Category: Virtualization



​This seems to be the plaguing discussion among many companies today. My opinion?, there is no wrong answer, however there is alot to consider before signing up for services. I wanted to take a little bit of time to expose some of the questions you should answer before deciding to go with a hosted solution. Deciding who will handle your business critical infrastructure can be a very stressful decision to make. Many hosting companies out there will go the extra mile to sell themselves to you . But if you dont know what to ask and what to look for, you may end up locked into a contract you will be very unhappy with. There are alot of business owners out there who have a difficult time with there desktop, let alone deciding what you need for business critical applications in your company. I hope this post will be able to help all of you decide what direction to head without having to deal with sales pressure. Cause if you are like me, i have no patience for sales pressure. So lets dive in.

Some questions you should answer before starting to look for a hosted solution.

What is your application exposure?.

Is your customer base international or national?. Obviously web applications have international exposure inherently. However if you know that you have a large consumer or customer base in other countries that put alot of demand on your applications then you may need to consider more strict uptime requirements. If your application is primarily national or maybe just an internal use only, then you will have a bit more flexibility.

Unfortunately you need to consider that the more 9’s you have in your uptime, the more money you will need to be willing to spend to ensure you are able to maintain it. For many businesses, it is acceptable to have outages at any given time. Now obviously we all dont’ want to have our services to be going down frequently throughout the day, but for some it is not a big deal if your servers need a good reboot during the middle of the day.

What is your uptime requirements?. 

​This question ties into our first question and is very important to be able to answer. If your core business depends on your applications you have on the internet, then you need to look at this very closely but be realistic. Most people on the internet when they go to a web page will refresh their webpage if they get an error. so it is unrealistic to expect that 1 your servers will never go down and 2 that you can maintain 99.999% uptime with very little upfront cost. so to answer this question it would be best probably to be able to answer this. How much of your business would be impacted if your sites went down 5 minutes? then how much for 10 minutes, 15 and so on. The more time you are willing to accept. the cheaper the cost will be to maintain and keep your systems up.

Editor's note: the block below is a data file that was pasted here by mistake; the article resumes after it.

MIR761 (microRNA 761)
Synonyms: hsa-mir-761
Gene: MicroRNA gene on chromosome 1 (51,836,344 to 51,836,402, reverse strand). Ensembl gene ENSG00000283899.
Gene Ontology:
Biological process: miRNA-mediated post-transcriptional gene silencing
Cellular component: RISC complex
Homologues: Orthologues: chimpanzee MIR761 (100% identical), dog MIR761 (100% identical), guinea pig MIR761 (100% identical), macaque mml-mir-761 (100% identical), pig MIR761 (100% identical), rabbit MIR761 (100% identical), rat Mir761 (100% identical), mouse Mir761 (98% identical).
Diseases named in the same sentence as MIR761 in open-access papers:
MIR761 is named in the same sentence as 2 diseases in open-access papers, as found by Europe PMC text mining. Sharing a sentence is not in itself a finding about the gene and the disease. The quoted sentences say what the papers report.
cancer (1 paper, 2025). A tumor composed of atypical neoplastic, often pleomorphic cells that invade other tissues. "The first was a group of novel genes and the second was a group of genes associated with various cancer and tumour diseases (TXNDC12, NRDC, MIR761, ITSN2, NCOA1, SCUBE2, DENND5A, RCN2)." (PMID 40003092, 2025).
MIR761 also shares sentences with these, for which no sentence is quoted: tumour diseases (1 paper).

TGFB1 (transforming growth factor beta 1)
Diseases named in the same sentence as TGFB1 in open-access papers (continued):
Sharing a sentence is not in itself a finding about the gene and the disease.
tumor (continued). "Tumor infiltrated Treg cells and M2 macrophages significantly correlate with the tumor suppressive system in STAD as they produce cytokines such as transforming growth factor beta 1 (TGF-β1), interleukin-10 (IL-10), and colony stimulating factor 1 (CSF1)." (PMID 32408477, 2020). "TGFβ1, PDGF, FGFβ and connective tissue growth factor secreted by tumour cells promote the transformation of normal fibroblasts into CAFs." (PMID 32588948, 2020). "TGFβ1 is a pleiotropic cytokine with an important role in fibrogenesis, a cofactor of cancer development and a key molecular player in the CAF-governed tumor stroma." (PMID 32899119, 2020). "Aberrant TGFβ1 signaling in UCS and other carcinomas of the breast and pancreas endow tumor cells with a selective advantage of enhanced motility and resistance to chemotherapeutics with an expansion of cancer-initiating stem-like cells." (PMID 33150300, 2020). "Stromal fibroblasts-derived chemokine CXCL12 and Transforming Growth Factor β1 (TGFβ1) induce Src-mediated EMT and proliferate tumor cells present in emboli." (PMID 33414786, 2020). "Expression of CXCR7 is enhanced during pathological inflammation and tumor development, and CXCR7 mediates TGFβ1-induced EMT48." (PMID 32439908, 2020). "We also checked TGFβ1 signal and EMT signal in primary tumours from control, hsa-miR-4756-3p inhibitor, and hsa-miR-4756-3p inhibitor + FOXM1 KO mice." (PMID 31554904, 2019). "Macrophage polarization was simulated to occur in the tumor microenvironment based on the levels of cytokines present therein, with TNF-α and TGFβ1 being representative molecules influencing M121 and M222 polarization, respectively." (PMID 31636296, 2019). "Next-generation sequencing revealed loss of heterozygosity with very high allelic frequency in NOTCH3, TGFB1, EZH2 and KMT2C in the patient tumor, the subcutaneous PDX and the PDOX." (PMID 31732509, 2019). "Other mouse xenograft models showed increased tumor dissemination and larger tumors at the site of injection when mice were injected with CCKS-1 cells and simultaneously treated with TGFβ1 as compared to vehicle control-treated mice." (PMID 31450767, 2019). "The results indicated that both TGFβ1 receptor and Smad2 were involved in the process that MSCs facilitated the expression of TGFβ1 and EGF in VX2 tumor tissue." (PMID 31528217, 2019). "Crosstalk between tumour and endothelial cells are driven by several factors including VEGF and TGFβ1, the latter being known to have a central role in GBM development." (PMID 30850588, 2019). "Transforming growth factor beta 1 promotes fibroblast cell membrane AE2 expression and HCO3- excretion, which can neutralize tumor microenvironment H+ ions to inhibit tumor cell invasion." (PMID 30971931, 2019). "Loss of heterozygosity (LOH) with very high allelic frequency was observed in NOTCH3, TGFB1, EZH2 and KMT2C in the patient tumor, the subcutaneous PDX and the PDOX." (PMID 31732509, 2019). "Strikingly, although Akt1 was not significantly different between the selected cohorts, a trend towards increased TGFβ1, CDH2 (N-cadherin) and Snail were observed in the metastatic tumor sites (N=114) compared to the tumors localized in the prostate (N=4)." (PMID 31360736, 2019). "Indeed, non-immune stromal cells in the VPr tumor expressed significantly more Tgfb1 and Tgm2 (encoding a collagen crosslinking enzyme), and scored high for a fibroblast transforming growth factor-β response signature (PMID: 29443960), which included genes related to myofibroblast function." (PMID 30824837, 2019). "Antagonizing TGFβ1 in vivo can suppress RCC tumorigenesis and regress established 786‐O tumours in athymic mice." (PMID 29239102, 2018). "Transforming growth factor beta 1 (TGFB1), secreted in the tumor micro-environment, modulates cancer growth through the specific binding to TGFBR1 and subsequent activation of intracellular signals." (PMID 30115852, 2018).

why does keeping servers up cost so much?. Because you need to be able to deal with the fact that eventually your servers will go down. When they do you will need to restore backups possibly to get your data back or you will need to have another server running that is ready to take over when it goes down. if your acceptable loss of data is 5 minutes and your down time can be nore more then 3 minutes, then you will need to be making incremental backups every 5 minutes and you will also need to deploy a load balancer that will be ready to send traffic to another server if one goes down. The more data you have, the more it will cost to backup every 5 minutes. depending on the amount of data you may need to look at an enterprise type backup and restore solution to ensure you will be able to get your data back within the alotted time.

This only covers if you loose a single server. So there are many other disaster scenarios you may need to consider in this whole picture. I would suggest trying to make a list of all the possibilities you can think of, then write out how you may protect yourself against it.

Now i know this already seems to be an obvious choice to go with a hosted solution. Don’t forget though, even hosting companies have major outages that you will need to make a plan for. Look up amazon and see what kind of outages they have had. Now i am not saying they are bad, because i think they are very exceptional with there service but they like any hosting company suffer from outages. Everyone does.

How much data do you have?.

Plain and simple, the more data you have whether it is hosted or not, the more it costs to store it. We all have a fear of getting rid of data so we inherently keep everything. This is not only dangerous but expensive. Consider moving data that you don’t need right away to a tape backup or a large NAS drive that has cheap slow drives in it.

Remember it doesn’t just cost to keep data on your servers, but it also costs to back it up. Depending on how often you need to backup, you may eat up alot of space and money before you know it.